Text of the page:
Cable channel suing NASA over UFO documents
Tue 21 October, 2003 09:32 BST
By Michael Learmonth
NEW YORK (Reuters) - The truth is out there, and the Sci Fi Channel is determined to find it, even if that means suing NASA, the Department of Defence, the U.S. Army and Air Force for documents related to unidentified flying objects.
Sci Fi, a U.S. cable channel that airs fictional programming such as Battlestar Galactica, as well as documentaries that explore the line between fact and science fiction, is part of a group pressuring the federal government to de-classify UFO information.
Last year Sci Fi joined forces with an investigative journalist, a Washington, DC law firm, and former President Clinton chief of staff John Podesta, to gain release of documents relating to an incident it calls "the new Roswell," a UFO sighting in Kecksburg, Pennsylvania in 1965.
"Now, one year later, despite serious effort to uncover the facts, NASA and the Department of Defence are still maintaining their wall of silence," said Sci Fi Channel president Bonnie Hammer. "Whether or not this has anything to do with UFOs the public has the right to know."
Now the Sci FI Channel is supporting what could turn into a series of lawsuits, first against NASA and then against the Department of Defence, the Army and Air Force, to get classified documents released to the public.
The group said it expects to file the suit against NASA within a week. Representatives from NASA and the Department of Defence were not immediately available for comment.
NASA was chosen as the first agency to be sued because SCI FI and the groups' attorney, Lee Helfrich of the Washington, DC-based firm, Lobel, Novins and Lamont, believe that they've fully exhausted their administrative options with the agency, a prerequisite for a judge to agree to hear the case.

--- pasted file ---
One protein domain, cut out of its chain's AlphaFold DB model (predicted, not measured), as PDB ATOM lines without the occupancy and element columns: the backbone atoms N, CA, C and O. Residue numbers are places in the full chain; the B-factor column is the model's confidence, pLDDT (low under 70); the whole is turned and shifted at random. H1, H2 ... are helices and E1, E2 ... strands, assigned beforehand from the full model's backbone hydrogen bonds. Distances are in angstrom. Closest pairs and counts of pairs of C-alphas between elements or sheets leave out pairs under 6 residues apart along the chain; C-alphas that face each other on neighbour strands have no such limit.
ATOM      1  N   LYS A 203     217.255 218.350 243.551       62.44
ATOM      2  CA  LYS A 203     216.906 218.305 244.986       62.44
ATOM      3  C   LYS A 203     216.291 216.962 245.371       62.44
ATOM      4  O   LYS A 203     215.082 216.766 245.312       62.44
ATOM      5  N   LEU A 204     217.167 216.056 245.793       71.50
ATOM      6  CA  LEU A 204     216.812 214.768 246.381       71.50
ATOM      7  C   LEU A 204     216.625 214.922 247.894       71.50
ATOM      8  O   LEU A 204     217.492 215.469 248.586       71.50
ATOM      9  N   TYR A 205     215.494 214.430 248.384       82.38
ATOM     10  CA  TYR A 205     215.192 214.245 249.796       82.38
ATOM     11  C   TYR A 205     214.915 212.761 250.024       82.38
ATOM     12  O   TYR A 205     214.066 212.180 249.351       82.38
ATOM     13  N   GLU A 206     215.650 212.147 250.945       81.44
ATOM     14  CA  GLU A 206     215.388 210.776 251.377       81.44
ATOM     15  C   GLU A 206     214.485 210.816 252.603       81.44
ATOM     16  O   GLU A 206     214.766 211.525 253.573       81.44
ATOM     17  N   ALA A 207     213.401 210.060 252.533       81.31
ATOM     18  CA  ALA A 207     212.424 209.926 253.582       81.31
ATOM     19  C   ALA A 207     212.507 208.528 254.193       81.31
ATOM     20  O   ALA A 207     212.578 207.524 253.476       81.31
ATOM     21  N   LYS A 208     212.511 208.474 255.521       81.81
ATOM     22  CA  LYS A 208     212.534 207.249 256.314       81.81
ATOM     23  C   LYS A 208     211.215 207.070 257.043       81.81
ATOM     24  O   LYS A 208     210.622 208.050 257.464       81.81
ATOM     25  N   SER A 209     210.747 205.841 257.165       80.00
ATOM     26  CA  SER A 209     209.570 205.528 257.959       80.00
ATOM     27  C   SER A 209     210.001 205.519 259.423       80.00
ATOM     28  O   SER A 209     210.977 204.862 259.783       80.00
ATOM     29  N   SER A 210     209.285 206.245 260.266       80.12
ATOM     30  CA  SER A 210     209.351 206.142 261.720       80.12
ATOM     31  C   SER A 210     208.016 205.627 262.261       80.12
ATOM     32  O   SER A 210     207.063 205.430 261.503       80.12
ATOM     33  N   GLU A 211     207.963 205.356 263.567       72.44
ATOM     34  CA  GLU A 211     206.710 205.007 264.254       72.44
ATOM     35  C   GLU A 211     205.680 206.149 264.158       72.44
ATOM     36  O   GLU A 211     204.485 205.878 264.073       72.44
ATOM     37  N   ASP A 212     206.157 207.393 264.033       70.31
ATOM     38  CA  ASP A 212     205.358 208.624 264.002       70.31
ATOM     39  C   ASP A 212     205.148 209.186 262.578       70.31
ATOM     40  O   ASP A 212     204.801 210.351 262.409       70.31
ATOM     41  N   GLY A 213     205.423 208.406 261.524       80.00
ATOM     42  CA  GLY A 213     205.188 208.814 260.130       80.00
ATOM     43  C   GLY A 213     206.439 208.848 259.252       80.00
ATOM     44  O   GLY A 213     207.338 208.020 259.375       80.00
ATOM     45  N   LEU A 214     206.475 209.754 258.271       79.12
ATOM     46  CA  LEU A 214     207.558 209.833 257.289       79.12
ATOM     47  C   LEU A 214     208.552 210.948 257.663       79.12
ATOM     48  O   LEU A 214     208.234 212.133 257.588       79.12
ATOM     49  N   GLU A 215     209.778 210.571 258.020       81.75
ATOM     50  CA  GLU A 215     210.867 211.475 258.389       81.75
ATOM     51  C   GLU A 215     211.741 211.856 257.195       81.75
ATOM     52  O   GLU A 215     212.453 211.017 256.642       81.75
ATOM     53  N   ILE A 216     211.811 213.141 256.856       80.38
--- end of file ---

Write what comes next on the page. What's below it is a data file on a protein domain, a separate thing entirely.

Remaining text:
While news organisations routinely pursue Freedom of Information Act requests with the government, it's relatively rare for a cable channel, especially one focused on fantasy, not the gathering of news, to pursue such a course of action.
But Hammer sees a great deal of programming potential in pursuing government documents related to UFO sightings, part of the channel's effort to "find the line between science fiction and science fact."
"As we grow the channel, this will become more and more important," Hammer said.
In December 1965, residents of Kecksburg, Pennsylvania watched a fireball descend into a heavily-forested area 40 miles from Pittsburgh. That night the area was cordoned off by the military, trucks and helicopters came and went, and the town was briefly placed under martial law.
The next day, headlines in the Greensburg, Pennsylvania Tribune-Review read "Unidentified Flying Object Falls Near Kecksburg" and "Army Ropes Off Area," but residents of Kecksburg were never told why the military cordoned off the area and what, if anything, was found.
The results of Sci Fi's new investigation into the incident will air Friday in a documentary hosted by Bryant Gumbel called "The New Roswell: Kecksburg Exposed."
In Kecksburg it hired a forestry expert from West Virginia University who discovered growth patterns and core damage to trees there that support a "traumatic event" in 1965.
Sci Fi, a unit of Vivendi Universal, is among the assets recently sold to General Electric Co.'s NBC. Hammer sees the integration with a network news operation as a potential boon for Sci Fi's newsgathering efforts.
"If it's something that seems credible, absolutely," said Hammer on the potential of working with NBC journalists. "But we're not going to do it just to create buzz."
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